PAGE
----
The Myth of the Litigious Society: Why We Don’t Sue

By Cramer, Renée Ann | Law & Society Review, December 1, 2017 | Go to article overview

The Myth of the Litigious Society: Why We Don’t Sue


Cramer, Renée Ann, Law & Society Review


The Myth of the Litigious Society: Why We Don’t Sue. By David Engel. Chicago: University of Chicago Press, 2016.

This is a book to be grateful for. It is a joy to teach, and a wellargued corrective to previous ways of thinking about responses to injury. It is a humane and compassionate text, bringing attention to the embodied and emotional experiences of injury, and the role that these experiences play in channeling the reactions of those in pain, those who have been harmed. The best books help us understand our own substantive and theoretical areas; they help us extend our analysis. Engel's book is indeed one of the best I have read lately. As I read, I find myself wanting to take insights from The Myth of the Litigious Society and travel with them-beyond the study of litigation and settlement and into the study of legal mobilization and social movement activism.

It is a particular strength of this work that to do so is possible; the book opens a set of questions that invite us to think more deeply about individuals' reactions-litigious and not-to trauma. And, Engel's analysis shows us that so much of what we think we know is based on the assumption that people are rational actors-economic self-determining individuals. He is persuasive, and clear: "the decision-tree model [of legal claims making] is deeply flawed. ... [It constructs] an unrealistic image of injury and response that bears little relationship to injuries as they actually occur, or to victims as they actually live, breathe, and cope with the dire circumstances in which they find themselves" (36). So-called rational choice explanations miss-as Engel points out-cultural explanations. They also, and perhaps most importantly, miss the emotional, cognitive, and physical explanations for activism.

In some very evocative passages, and quoting others' powerful meditations on pain, Engel notes that when people have experienced trauma, and are in pain, the very "structure of their lives collapses" (39-40). They live through hour-by-hour and even minute-by-minute attempts to endure (39-40). They do not have the emotional margin to ponder the future, or plan for better days; they exist in struggle, and their pain and struggle constitute their very identities, which limits their ability to make legal claims. In his book, Engel is clear: we cannot expect injured people-those individuals whose injuries have "transformed their identity in ways that defy their powers of explanation" (46)-to make coherent demands upon corporate and state actors.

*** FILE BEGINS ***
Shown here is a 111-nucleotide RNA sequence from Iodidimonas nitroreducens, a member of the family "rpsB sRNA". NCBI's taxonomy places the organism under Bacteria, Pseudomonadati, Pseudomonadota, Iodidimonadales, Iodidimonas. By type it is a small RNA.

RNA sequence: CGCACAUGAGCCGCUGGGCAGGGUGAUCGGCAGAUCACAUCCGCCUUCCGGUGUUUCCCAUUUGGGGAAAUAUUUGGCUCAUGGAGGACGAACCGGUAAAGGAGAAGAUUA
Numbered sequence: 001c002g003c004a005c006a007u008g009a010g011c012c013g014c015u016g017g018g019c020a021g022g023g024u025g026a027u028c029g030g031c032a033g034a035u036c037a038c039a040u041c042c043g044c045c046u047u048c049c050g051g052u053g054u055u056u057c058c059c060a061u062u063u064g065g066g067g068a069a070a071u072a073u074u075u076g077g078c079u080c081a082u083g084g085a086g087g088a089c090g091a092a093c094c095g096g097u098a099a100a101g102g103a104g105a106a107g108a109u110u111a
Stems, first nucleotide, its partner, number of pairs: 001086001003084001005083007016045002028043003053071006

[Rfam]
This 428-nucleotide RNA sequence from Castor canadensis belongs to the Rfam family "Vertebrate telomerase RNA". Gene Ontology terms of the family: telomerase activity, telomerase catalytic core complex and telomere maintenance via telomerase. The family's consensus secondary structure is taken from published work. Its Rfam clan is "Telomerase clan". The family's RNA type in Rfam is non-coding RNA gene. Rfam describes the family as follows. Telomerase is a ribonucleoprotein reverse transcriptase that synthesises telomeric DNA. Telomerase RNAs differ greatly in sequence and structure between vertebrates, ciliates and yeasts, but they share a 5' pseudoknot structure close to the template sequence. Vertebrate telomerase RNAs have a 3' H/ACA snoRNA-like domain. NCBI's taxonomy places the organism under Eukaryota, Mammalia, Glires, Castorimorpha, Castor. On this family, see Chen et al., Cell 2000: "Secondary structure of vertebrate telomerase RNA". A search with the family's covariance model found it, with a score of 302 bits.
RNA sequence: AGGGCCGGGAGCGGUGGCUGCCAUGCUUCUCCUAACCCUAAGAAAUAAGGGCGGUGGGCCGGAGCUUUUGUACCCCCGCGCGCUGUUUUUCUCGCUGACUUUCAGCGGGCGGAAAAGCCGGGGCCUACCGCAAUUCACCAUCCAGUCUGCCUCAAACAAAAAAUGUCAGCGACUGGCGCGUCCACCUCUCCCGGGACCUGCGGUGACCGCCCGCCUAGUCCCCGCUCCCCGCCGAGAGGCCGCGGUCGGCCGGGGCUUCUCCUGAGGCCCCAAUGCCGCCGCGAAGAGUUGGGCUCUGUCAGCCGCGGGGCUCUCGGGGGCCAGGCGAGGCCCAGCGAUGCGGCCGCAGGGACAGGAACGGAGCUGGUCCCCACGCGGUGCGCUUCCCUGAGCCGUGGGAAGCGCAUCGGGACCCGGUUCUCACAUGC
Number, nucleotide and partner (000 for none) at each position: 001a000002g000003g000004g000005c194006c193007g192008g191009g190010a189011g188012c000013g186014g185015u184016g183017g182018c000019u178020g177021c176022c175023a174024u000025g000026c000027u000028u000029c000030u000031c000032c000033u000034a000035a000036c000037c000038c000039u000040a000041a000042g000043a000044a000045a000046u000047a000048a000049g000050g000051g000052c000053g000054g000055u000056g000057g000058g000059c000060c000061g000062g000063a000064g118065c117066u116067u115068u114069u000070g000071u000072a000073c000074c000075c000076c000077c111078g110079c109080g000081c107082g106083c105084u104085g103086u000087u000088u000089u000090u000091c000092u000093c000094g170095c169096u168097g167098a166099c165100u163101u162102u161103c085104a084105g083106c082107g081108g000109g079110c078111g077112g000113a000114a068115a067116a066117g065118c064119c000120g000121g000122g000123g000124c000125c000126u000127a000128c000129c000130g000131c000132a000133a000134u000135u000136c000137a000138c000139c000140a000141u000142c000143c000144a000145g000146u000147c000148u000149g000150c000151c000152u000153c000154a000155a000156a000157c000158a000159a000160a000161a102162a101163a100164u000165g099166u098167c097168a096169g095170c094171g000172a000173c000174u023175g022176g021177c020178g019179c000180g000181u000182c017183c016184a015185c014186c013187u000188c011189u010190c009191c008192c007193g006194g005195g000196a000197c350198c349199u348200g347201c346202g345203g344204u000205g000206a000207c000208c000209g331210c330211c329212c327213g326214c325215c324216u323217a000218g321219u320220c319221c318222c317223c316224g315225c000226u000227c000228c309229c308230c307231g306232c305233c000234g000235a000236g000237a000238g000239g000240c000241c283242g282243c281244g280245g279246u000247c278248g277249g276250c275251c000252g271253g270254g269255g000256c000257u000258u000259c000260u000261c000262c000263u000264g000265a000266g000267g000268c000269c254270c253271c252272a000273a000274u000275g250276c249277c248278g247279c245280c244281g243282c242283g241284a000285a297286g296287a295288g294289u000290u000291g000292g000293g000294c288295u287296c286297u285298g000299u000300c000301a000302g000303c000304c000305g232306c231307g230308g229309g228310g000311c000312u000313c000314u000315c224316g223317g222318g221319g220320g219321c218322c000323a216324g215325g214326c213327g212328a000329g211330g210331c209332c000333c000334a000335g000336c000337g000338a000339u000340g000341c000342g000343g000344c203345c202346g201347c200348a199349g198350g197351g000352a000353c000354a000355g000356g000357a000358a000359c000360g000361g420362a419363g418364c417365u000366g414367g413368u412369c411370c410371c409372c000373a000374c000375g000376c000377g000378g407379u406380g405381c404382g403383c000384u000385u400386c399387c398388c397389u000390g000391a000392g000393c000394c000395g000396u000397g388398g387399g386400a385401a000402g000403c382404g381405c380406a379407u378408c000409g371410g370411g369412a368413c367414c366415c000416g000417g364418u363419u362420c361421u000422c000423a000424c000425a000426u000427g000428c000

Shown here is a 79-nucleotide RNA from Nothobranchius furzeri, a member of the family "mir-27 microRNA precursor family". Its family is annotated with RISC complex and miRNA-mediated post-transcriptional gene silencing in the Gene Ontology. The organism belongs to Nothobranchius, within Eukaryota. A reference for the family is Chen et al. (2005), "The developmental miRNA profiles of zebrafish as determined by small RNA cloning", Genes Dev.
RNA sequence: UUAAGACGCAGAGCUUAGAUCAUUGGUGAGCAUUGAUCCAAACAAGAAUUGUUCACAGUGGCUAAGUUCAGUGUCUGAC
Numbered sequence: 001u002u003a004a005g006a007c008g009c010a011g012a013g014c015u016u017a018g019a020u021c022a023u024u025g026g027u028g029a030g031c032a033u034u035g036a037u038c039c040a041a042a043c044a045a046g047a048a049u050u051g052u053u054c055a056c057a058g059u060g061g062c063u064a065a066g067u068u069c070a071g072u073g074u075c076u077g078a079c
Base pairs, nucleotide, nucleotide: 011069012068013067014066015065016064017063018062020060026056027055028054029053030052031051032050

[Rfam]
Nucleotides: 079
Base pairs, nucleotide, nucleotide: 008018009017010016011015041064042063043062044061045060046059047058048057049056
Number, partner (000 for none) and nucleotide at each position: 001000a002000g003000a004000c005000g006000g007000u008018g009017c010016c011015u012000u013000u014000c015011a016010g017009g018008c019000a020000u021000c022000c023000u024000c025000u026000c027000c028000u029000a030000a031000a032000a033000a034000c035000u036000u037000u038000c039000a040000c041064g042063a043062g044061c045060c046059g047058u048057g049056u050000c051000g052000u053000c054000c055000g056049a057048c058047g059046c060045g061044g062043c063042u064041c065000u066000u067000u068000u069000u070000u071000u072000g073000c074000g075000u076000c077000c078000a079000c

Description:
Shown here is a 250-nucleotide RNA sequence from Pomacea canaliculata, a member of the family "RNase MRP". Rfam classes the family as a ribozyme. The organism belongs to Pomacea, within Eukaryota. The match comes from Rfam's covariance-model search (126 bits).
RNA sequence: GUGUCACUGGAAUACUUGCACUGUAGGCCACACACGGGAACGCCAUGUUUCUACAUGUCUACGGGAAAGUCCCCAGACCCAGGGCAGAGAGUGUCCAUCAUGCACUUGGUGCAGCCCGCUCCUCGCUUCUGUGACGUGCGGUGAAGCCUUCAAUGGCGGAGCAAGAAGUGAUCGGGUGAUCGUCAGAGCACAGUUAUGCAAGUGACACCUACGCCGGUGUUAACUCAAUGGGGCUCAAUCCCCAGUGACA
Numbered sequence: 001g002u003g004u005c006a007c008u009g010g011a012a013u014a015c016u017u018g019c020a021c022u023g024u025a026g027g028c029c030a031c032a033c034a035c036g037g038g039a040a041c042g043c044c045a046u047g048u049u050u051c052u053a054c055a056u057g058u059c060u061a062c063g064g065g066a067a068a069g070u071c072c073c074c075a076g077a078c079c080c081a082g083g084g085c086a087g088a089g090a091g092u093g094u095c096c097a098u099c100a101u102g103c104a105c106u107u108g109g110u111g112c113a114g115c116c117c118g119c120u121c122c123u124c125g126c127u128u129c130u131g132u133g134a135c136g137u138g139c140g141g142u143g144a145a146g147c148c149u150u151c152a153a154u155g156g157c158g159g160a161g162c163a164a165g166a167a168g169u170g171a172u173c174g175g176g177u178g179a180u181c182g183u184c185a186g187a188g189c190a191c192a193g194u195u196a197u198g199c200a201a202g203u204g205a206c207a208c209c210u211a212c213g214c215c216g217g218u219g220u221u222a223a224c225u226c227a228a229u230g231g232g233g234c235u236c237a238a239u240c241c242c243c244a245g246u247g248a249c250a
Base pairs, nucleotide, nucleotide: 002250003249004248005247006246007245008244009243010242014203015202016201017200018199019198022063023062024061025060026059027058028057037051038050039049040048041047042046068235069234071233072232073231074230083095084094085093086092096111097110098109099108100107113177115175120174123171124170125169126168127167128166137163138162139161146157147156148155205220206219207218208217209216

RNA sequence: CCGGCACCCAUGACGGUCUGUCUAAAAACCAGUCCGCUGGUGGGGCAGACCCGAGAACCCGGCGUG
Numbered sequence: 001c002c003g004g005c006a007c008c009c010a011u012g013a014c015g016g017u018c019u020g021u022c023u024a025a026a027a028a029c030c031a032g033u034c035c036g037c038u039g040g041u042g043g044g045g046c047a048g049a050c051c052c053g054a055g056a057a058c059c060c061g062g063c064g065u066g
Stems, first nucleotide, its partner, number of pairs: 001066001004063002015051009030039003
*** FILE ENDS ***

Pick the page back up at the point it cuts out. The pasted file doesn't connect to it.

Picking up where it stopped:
Here, Engel is writing about personal injury and the potential to claim tort harm. But we can, I believe, extend this understanding beyond individual harm caused by a workplace accident, or a tripand-fall incident. Reading about life as struggle to survive, I think about the pain of Philando Castile's partner, Sandra Bland's family; I imagine the trauma of the 60 women who have accused Bill Cosby of sexual predation, and the pain of genocide felt through the generations of lived experience of Water Keepers who held the line against the Dakota Access Pipeline. Indeed, the pain and trauma at the heart of the #BlackLivesMatter and #NoDAPL movements, are both motivating forces and constitutive elements of the movements.

To notice this pain is not to call the movements or their founders irrational, or to argue that their decisions are impulsive or ill- considered. It is not to argue that their demands are incoherent- though the state often perceives them as such: reparations for slavery and the return of stolen land are simply not part of the public policy conversation. …

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